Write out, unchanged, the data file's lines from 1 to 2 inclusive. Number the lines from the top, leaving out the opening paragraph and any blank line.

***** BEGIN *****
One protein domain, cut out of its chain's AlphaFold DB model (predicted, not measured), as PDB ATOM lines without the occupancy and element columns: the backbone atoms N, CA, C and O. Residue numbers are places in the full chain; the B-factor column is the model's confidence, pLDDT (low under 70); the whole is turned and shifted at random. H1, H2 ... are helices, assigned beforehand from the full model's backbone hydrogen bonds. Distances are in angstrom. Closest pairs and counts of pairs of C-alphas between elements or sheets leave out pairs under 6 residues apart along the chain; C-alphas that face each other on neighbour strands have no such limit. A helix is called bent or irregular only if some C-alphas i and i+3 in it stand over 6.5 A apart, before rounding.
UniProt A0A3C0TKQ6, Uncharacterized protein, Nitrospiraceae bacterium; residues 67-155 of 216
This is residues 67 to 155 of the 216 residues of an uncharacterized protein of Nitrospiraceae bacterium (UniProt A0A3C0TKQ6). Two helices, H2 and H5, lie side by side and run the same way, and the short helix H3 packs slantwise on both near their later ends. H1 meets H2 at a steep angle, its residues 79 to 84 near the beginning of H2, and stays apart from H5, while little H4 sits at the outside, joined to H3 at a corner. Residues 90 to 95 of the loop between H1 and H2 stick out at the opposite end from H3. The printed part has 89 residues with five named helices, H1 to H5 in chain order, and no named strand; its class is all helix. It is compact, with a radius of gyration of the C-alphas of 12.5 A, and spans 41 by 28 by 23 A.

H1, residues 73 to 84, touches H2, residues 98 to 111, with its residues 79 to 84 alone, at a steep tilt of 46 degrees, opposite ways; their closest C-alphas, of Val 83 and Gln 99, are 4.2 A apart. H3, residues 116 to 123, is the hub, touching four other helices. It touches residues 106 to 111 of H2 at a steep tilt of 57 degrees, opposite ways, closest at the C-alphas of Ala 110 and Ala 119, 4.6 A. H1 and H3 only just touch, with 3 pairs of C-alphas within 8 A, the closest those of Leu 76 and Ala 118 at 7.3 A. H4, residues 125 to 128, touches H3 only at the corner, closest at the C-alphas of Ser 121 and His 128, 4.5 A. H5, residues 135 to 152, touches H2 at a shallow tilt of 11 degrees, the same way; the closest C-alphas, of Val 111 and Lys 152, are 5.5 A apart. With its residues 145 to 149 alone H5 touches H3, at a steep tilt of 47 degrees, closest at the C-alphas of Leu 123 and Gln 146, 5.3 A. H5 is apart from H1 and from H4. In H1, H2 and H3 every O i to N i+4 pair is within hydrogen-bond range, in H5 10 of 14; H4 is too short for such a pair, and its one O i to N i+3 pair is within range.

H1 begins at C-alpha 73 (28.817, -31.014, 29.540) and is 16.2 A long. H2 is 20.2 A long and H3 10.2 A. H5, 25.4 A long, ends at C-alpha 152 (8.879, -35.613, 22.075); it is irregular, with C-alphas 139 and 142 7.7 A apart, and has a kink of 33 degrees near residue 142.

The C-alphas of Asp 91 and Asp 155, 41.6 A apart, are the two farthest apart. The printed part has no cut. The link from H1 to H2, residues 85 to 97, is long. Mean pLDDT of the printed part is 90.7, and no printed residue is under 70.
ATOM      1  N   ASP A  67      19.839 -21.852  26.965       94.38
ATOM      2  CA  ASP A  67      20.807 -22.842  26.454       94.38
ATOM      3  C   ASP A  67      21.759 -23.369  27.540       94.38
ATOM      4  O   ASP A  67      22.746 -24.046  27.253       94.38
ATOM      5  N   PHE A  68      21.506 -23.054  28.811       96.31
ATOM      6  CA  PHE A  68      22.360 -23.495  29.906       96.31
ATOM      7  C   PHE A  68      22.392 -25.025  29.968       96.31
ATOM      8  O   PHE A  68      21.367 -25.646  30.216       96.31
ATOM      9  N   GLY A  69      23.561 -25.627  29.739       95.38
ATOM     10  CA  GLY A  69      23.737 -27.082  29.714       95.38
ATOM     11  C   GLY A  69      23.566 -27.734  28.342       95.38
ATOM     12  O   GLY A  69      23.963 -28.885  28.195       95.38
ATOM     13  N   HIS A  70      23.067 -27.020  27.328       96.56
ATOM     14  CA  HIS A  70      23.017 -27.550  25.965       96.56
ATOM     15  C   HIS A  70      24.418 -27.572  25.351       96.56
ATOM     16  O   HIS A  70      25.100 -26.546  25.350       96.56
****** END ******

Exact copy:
UniProt A0A3C0TKQ6, Uncharacterized protein, Nitrospiraceae bacterium; residues 67-155 of 216
This is residues 67 to 155 of the 216 residues of an uncharacterized protein of Nitrospiraceae bacterium (UniProt A0A3C0TKQ6). Two helices, H2 and H5, lie side by side and run the same way, and the short helix H3 packs slantwise on both near their later ends. H1 meets H2 at a steep angle, its residues 79 to 84 near the beginning of H2, and stays apart from H5, while little H4 sits at the outside, joined to H3 at a corner. Residues 90 to 95 of the loop between H1 and H2 stick out at the opposite end from H3. The printed part has 89 residues with five named helices, H1 to H5 in chain order, and no named strand; its class is all helix. It is compact, with a radius of gyration of the C-alphas of 12.5 A, and spans 41 by 28 by 23 A.